WASHINGTON — What happened to Donald Trump the “America First” trade warrior?
This week, Trump abandoned a campaign vow to label China a currency manipulator. Two weeks ago, his administration proposed a mild rewrite of the North American Free Trade Agreement, which he’d previously branded a job-killing “disaster.” And his threat to slap harsh tariffs on Chinese goods has given way to a bid to mend fences with Beijing.
This hardly resembles the candidate Trump who sold himself as a pugnacious outsider, hell-bent on upending decades of U.S. support for ever-freer trade to safeguard American jobs from nations that play unfairly. The recent climb-downs suggest a new president learning that go-it-alone trade policies don’t easily work.
“The president is beginning to adjust his policies to economic reality,” says Joshua Meltzer, a specialist in international trade and a senior fellow at the Brookings Institution.
Nowhere has Trump’s shifting trade policy been clearer — or more jarring — than his reversal on China’s handling of its currency. On the campaign trail, Trump told voters that on his first day in the White House, he would label China a currency manipulator. Not since 1994 has the United States designated China a currency manipulator.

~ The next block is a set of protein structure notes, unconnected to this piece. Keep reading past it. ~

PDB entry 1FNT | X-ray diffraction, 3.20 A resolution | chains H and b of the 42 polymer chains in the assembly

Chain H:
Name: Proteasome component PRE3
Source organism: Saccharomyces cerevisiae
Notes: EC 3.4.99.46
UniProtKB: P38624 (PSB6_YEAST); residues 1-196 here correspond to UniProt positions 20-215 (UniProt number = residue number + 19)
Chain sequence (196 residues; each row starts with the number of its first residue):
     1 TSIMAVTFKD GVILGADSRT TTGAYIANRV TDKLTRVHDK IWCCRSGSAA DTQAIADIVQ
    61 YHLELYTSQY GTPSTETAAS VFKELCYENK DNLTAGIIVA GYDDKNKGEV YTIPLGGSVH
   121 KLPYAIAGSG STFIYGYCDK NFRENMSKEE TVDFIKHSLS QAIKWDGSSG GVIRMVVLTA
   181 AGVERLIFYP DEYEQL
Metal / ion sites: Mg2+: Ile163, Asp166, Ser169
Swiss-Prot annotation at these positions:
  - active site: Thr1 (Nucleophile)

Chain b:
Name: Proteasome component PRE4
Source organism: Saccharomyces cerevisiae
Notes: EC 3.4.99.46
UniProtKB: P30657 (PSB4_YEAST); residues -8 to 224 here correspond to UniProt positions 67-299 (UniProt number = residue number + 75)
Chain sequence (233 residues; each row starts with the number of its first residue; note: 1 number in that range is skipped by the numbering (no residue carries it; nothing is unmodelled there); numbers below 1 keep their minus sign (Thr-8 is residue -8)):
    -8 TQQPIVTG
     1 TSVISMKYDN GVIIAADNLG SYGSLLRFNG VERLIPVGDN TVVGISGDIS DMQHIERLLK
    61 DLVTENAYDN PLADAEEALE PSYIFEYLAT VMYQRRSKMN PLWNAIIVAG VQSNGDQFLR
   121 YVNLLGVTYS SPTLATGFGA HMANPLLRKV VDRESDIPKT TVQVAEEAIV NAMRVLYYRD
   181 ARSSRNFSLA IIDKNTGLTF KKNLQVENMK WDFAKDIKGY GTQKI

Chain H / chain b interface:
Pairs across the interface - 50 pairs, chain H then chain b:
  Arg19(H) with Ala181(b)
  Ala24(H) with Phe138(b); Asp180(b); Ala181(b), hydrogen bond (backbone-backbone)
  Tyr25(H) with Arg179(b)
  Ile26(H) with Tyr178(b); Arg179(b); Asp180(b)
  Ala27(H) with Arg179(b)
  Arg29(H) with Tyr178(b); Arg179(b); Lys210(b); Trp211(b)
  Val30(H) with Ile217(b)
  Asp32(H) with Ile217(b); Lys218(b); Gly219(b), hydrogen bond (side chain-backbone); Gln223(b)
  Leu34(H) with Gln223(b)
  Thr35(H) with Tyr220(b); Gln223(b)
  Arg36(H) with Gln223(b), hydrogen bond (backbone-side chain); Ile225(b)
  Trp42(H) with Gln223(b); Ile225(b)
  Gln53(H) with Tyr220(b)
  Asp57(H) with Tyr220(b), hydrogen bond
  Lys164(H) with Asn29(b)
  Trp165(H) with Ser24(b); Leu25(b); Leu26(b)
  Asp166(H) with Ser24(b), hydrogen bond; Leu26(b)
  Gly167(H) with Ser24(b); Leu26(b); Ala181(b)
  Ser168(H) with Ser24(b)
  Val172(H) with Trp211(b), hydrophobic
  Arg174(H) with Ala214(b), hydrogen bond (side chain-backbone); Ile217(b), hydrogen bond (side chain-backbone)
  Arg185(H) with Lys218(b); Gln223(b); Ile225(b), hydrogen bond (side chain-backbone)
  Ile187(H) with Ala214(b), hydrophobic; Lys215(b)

That self-imposed deadline came and went.
Far from undercutting its currency, China has been spending its foreign reserves to prop up the yuan at a time when many Chinese are pulling money from the country to invest overseas.
In an interview Wednesday, Trump bowed to reality.
“They’re not currency manipulators,” he told The Wall Street Journal.
The president’s trade stance on China has taken an even softer tone since he met last week with President Xi Jinping. Trump is seeking China’s help in dealing with an increasingly belligerent and dangerous North Korean regime.
It’s possible that Trump could still turn more confrontational on trade. He’s already withdrawn from an ambitious Asia-Pacific trade pact negotiated by the Obama administration.
Still, free-trade advocates would feel far more encouraged if the administration worked within existing trade pacts rather than tearing them up.
Adam Posen, an economist who leads the Peterson Institute for International Economics says Trump might be starting to recognize that trade is part of America’s enormously complicated relationship with the rest of the world.